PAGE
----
... you an' him ketch, you bring that 'possum 'round an' me an' you'll talk business. Maybe we'll strike a bargain. Got any good sweet potatoes? Well, you bring four or five bushels along to eat that 'possum with. Haulin' any wood these days? Bring me a load or two of good, dry oak—pick it out, son, hear? How's your ma? All right? ...
— O Henry Memorial Award Prize Stories of 1919 • Various

... 15, 1914, the Germans attacked a little to the south of Ypres, but no definite result was obtained. On the following day the Allies replied by an onslaught at Dixmude with a similar result. The Germans attempted to turn and strike ...
— The Story of the Great War, Volume III (of 12) - The War Begins, Invasion of Belgium, Battle of the Marne • Francis J. Reynolds, Allen L. Churchill, and Francis Trevelyan

... Antioch; in passing by Kalaat el Medyk, on his way to Djissr Shogher, he found the castle without a garrison, and took possession of it, thereby declaring himself a rebel. Orders have in consequence been given to strike off his head. Although his strong fortress enables him to defy these orders, his dread of being surprised induces him to try every means in his power to obtain his pardon from the Porte, and he has even sent considerable ...
— Travels in Syria and the Holy Land • John Burckhardt

... when alone she was in fancy with him, now smiling amusedly into his face, now peering down at the phosphorescence seething alongside, now standing with her chin up-lifted, her eyes half shut, letting the strong winds strike full in her face. Many a "good night" he sent over the seas. An ...
— Parrot & Co. • Harold MacGrath

... reputation serve as a sanctuary to them, only out of pure envy and emulation to Metellus. For neither was Achilles thought to act the part of a man, but rather of a mere boy, mad after glory, when by signs he forbade the rest of the Greeks to strike at Hector: — ...
— Plutarch's Lives • A.H. Clough

... and Etta had lost all sense of strangeness. The spirit of adventure was rampant in them as in a dreaming child. And the life they had been living—what they had seen and heard and grown accustomed to—made it easy for them to strike out at once and briskly in the new road, so different from the dreary and cruel path along which they had been plodding. They stood laughing and joking in the parlor while the boys registered; then the four went up to two small but comfortable ...
— Susan Lenox: Her Fall and Rise • David Graham Phillips

... start out at dawn in the morning and hunt up all the tracks they can trace about their camp. Then to-morrow afternoon they are to come over here with their reports and have a match with you girls. The side showing the best results and most interesting experience shall have a prize. How does it strike you?" Mr. Gilroy glanced at the pleased faces ...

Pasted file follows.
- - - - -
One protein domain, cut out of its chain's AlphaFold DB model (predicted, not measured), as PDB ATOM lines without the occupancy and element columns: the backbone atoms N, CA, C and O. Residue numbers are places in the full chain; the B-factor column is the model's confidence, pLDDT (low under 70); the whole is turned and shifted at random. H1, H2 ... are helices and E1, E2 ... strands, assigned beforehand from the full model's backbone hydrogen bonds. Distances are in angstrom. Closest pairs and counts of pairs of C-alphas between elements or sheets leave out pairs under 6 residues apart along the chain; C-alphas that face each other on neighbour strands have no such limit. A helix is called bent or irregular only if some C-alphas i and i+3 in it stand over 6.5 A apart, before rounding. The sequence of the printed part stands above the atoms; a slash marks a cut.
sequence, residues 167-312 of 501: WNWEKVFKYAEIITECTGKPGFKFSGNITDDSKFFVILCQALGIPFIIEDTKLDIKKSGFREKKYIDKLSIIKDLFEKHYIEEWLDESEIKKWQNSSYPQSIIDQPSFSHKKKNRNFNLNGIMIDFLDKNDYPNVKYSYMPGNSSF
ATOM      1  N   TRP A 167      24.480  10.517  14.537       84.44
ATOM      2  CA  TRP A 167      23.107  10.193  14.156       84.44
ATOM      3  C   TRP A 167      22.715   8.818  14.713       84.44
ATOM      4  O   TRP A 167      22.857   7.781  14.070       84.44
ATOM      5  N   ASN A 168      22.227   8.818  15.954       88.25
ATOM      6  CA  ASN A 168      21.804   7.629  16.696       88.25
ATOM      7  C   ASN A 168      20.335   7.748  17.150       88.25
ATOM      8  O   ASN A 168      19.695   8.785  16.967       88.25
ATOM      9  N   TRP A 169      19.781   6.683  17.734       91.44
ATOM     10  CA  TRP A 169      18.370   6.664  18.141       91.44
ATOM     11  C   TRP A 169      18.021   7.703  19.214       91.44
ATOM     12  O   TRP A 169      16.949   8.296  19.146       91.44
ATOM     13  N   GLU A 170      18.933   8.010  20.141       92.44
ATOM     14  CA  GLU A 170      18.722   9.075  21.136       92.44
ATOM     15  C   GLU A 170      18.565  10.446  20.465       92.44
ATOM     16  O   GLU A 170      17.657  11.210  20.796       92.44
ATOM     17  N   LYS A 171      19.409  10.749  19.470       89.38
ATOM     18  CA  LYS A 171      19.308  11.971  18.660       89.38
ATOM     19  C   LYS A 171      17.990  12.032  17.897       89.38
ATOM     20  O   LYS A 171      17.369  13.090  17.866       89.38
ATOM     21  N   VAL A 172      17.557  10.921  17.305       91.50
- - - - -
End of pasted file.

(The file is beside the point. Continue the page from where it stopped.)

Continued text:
— Girl Scouts in the Adirondacks • Lillian Elizabeth Roy

... me of being bribed! Go to Vienna and demand reparation; the informer must have an exemplary punishment. And in future," he added aside, "you may be sure no one will ever get us out of the saddle. Strike while ...
— Timar's Two Worlds • Mr Jkai

... matters if you'd been held hostage too?" I demanded, utterly out of patience and at that stage when a little strain makes a man strike his best friends. "You know very well, the men were only sent to make an offer. You'd no right to expect everything on ...
— Lords of the North • A. C. Laut

... so awful that Levin did not even jump up, but holding his breath, gazed in terrified inquiry at the doctor. The doctor put his head on one side, listened, and smiled approvingly. Everything was so extraordinary that nothing could strike Levin as strange. "I suppose it must be so," he thought, and still sat where he was. Whose scream was this? He jumped up, ran on tiptoe to the bedroom, edged round Lizaveta Petrovna and the princess, and took up his position at Kitty's pillow. ...
— Anna Karenina • Leo Tolstoy

... the surface of water. The crocodile is so difficult to kill outright, that people are apt to imagine that the scales have resisted their bullets. The only shots that will produce instant death are those that strike the brain or the spine through the neck. A shot through the shoulder is fatal; but as the body immediately sinks, and does not reappear upon the surface until the gases have distended the carcase, the game is generally carried away by the stream ...
— The Nile Tributaries of Abyssinia • Samuel W. Baker

... of making a sharp retort, but checked himself. He recalled the stern purpose of his visit, a purpose which he would execute relentlessly, yet not without feelings of the utmost pity. For the iron was hot, it was time to strike. ...
— The Substitute Prisoner • Max Marcin

... John Knightley pleasantly, "that Mr. Weston has some little claim. You and I, Emma, will venture to take the part of the poor husband. I, being a husband, and you not being a wife, the claims of the man may very likely strike us with equal force. As for Isabella, she has been married long enough to see the convenience of putting all the Mr. Westons aside as ...
— Persuasion • Jane Austen